ON THIS SIXTEENTH SUNDAY IN ORDINARY TIME Jesus teaches us an overarching theme in the parables He uses. Jesus describes that we, although very small in number, are meant to go out into the world and, with the guidance of the Holy Spirit and the help of God’s grace, transform it into the kingdom of God. Take a look at the first “yeast” in today’s Gospel if you will. Jesus chose twelve simple fishermen, tax-collectors and other so-called “nobodies” in the eyes of the world, and they were the yeast that brought the faith into the entire known world at the time. To give you a comparison of what this would be like today, it would be as if Jesus went somewhere into our Diocese of Columbus (approximately the size of ancient Palestine) and chose 12 ordinary people and told them to go out into the whole world and proclaim the Good News — and they succeeded! Jesus uses the image of yeast to describe His true disciple’s mission in the world, because just as it doesn’t take much yeast to leaven a whole loaf, so one disciple of Christ – or a few – can bring immeasurable good in the world. Folks, each of us are called to be that yeast at work. To be yeast on the athletic fields. To be yeast in the supermarket and shopping centers. To be yeast in the bars or restaurants. To be yeast at home, at school, at work. To be yeast everywhere! When others might be tempted to hate, we can love. When others would lie, we can tell the truth. When others might be tempted to seek revenge, we can forgive. When others might see in other people means to their end, we can see children of God whom God loved enough to die for. When others might sow dissension we can sow peace and bring the faith, hope and love of our Lord and Savior Jesus Christ. This, folks, is the yeast that Jesus Christ is calling us to be. There are some 1.2 billion Catholics in the world today; there are some 260,000 here in the Diocese of Columbus. In our Cathedral parish there are 800 Catholic families, and right now during this Sunday Mass there hundreds in our church. Now, imagine what would happen in Columbus and surrounding cities and counties, in our Diocese, in the United States and the world, if each and every one of us took our faith as seriously as Jesus’ first disciples and became yeast in our own surroundings. Imagine what would happen in our families, in the workplace, in our schools, and in our society. FOLKS, IT CAN HAPPEN! May God bless us and strengthen us for such a vocation!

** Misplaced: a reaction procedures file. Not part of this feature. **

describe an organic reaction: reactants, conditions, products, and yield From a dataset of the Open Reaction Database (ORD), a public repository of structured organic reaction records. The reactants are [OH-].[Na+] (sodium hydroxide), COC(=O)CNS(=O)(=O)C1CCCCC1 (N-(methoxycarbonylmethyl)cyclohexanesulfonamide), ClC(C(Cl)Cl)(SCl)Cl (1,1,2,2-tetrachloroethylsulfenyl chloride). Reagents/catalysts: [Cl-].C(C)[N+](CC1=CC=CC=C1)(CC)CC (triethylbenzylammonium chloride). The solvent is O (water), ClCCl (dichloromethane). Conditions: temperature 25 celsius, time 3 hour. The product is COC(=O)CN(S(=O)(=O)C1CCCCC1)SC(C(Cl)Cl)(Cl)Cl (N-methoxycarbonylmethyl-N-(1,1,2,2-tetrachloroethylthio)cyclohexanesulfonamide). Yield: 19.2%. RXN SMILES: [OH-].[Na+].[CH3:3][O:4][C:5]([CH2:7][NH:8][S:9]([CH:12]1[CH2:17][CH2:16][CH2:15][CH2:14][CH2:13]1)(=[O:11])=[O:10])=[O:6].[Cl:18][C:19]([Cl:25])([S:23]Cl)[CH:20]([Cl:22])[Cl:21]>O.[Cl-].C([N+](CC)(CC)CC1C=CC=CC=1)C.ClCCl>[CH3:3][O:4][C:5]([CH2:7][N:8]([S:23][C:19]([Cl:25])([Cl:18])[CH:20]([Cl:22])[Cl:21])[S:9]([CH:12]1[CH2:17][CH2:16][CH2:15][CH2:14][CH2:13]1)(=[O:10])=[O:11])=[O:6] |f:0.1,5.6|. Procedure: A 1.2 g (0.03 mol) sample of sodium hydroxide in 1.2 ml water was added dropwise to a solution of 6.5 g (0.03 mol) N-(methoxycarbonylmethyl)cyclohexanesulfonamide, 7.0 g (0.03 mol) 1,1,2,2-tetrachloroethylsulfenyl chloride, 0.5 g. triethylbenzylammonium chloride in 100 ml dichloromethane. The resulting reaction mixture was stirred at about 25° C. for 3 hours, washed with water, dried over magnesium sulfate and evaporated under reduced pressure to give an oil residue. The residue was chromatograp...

TODAY BEGINS NFP AWARENESS WEEK: Natural Family Planning (NFP) is a general term for methods of achieving or postponing pregnancy based upon observation of naturally occurring indicators of fertile and infertile times in a woman’s menstrual cycle. NFP is a holistic approach to reproductive health and responsible parenthood. NFP is healthy and organic. No drugs, devices or surgical procedures are used to achieve or postpone pregnancy. NFP is safe for a woman, her unborn or nursing child, and her future fertility. NFP is also harmless to the natural environment. NFP’s mutual responsibility for family planning encourages communication and fosters mutual respect, maturity, and generosity – qualities conducive to a long and healthy marriage. NFP respects the dignity of the human person within the context of marriage and family life, promotes openness to life, and recognizes the value of the child. NFP is as effective in postponing pregnancy as hormonal contraceptives; unlike contraceptives, NFP can also assist a couple in conceiving a child. NFP empowers women with knowledge of their bodies. Couples gain awareness of their mutual fertility. I have included information about NFP in this bulletin – please read it over, think about it, pray about it, check out the resources, ask questions, learn what NFP is all about.